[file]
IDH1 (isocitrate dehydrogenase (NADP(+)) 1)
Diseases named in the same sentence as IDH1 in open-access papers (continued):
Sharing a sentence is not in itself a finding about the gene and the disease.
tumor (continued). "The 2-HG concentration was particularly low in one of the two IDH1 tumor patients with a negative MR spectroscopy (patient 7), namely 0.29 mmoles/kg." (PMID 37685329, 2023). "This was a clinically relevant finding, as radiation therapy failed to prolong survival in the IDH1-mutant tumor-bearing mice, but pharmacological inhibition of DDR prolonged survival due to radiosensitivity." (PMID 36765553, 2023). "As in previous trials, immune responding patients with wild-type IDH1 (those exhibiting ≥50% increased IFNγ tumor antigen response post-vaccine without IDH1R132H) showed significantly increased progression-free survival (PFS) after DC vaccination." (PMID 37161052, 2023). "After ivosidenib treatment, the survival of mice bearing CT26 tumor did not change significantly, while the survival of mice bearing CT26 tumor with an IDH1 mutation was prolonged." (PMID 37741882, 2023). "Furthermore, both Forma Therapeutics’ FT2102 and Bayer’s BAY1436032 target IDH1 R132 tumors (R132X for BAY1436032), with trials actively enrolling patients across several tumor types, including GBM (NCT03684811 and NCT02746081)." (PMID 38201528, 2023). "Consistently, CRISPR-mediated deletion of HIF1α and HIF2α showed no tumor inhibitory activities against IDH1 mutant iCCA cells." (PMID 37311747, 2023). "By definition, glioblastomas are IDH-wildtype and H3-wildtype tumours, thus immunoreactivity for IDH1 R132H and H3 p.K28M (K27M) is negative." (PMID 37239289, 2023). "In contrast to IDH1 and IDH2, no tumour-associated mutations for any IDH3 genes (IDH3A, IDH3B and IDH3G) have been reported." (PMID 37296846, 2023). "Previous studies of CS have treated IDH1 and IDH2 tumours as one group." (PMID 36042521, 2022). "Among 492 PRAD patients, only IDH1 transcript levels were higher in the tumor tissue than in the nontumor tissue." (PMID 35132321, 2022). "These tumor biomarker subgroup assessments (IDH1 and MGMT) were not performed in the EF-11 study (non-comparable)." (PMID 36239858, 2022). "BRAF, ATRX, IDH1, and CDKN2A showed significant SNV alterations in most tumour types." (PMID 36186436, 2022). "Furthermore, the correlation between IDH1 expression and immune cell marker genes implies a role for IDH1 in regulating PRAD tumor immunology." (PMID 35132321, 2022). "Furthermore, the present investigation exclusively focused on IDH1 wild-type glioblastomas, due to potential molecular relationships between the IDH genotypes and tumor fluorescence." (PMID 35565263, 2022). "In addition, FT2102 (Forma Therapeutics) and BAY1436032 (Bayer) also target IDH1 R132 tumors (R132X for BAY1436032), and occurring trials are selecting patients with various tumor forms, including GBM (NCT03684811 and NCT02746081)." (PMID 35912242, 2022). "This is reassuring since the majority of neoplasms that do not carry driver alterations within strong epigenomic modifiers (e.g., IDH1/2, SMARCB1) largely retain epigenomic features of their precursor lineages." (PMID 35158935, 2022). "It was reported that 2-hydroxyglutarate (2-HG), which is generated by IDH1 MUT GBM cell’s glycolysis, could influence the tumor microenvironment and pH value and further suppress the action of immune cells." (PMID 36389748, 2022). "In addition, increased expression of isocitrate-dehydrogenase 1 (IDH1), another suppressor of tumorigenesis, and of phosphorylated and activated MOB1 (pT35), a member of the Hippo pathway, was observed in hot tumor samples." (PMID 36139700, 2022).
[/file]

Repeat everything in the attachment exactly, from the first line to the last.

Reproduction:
IDH1 (isocitrate dehydrogenase (NADP(+)) 1)
Diseases named in the same sentence as IDH1 in open-access papers (continued):
Sharing a sentence is not in itself a finding about the gene and the disease.
tumor (continued). "The 2-HG concentration was particularly low in one of the two IDH1 tumor patients with a negative MR spectroscopy (patient 7), namely 0.29 mmoles/kg." (PMID 37685329, 2023). "This was a clinically relevant finding, as radiation therapy failed to prolong survival in the IDH1-mutant tumor-bearing mice, but pharmacological inhibition of DDR prolonged survival due to radiosensitivity." (PMID 36765553, 2023). "As in previous trials, immune responding patients with wild-type IDH1 (those exhibiting ≥50% increased IFNγ tumor antigen response post-vaccine without IDH1R132H) showed significantly increased progression-free survival (PFS) after DC vaccination." (PMID 37161052, 2023). "After ivosidenib treatment, the survival of mice bearing CT26 tumor did not change significantly, while the survival of mice bearing CT26 tumor with an IDH1 mutation was prolonged." (PMID 37741882, 2023). "Furthermore, both Forma Therapeutics’ FT2102 and Bayer’s BAY1436032 target IDH1 R132 tumors (R132X for BAY1436032), with trials actively enrolling patients across several tumor types, including GBM (NCT03684811 and NCT02746081)." (PMID 38201528, 2023). "Consistently, CRISPR-mediated deletion of HIF1α and HIF2α showed no tumor inhibitory activities against IDH1 mutant iCCA cells." (PMID 37311747, 2023). "By definition, glioblastomas are IDH-wildtype and H3-wildtype tumours, thus immunoreactivity for IDH1 R132H and H3 p.K28M (K27M) is negative." (PMID 37239289, 2023). "In contrast to IDH1 and IDH2, no tumour-associated mutations for any IDH3 genes (IDH3A, IDH3B and IDH3G) have been reported." (PMID 37296846, 2023). "Previous studies of CS have treated IDH1 and IDH2 tumours as one group." (PMID 36042521, 2022). "Among 492 PRAD patients, only IDH1 transcript levels were higher in the tumor tissue than in the nontumor tissue." (PMID 35132321, 2022). "These tumor biomarker subgroup assessments (IDH1 and MGMT) were not performed in the EF-11 study (non-comparable)." (PMID 36239858, 2022). "BRAF, ATRX, IDH1, and CDKN2A showed significant SNV alterations in most tumour types." (PMID 36186436, 2022). "Furthermore, the correlation between IDH1 expression and immune cell marker genes implies a role for IDH1 in regulating PRAD tumor immunology." (PMID 35132321, 2022). "Furthermore, the present investigation exclusively focused on IDH1 wild-type glioblastomas, due to potential molecular relationships between the IDH genotypes and tumor fluorescence." (PMID 35565263, 2022). "In addition, FT2102 (Forma Therapeutics) and BAY1436032 (Bayer) also target IDH1 R132 tumors (R132X for BAY1436032), and occurring trials are selecting patients with various tumor forms, including GBM (NCT03684811 and NCT02746081)." (PMID 35912242, 2022). "This is reassuring since the majority of neoplasms that do not carry driver alterations within strong epigenomic modifiers (e.g., IDH1/2, SMARCB1) largely retain epigenomic features of their precursor lineages." (PMID 35158935, 2022). "It was reported that 2-hydroxyglutarate (2-HG), which is generated by IDH1 MUT GBM cell’s glycolysis, could influence the tumor microenvironment and pH value and further suppress the action of immune cells." (PMID 36389748, 2022). "In addition, increased expression of isocitrate-dehydrogenase 1 (IDH1), another suppressor of tumorigenesis, and of phosphorylated and activated MOB1 (pT35), a member of the Hippo pathway, was observed in hot tumor samples." (PMID 36139700, 2022).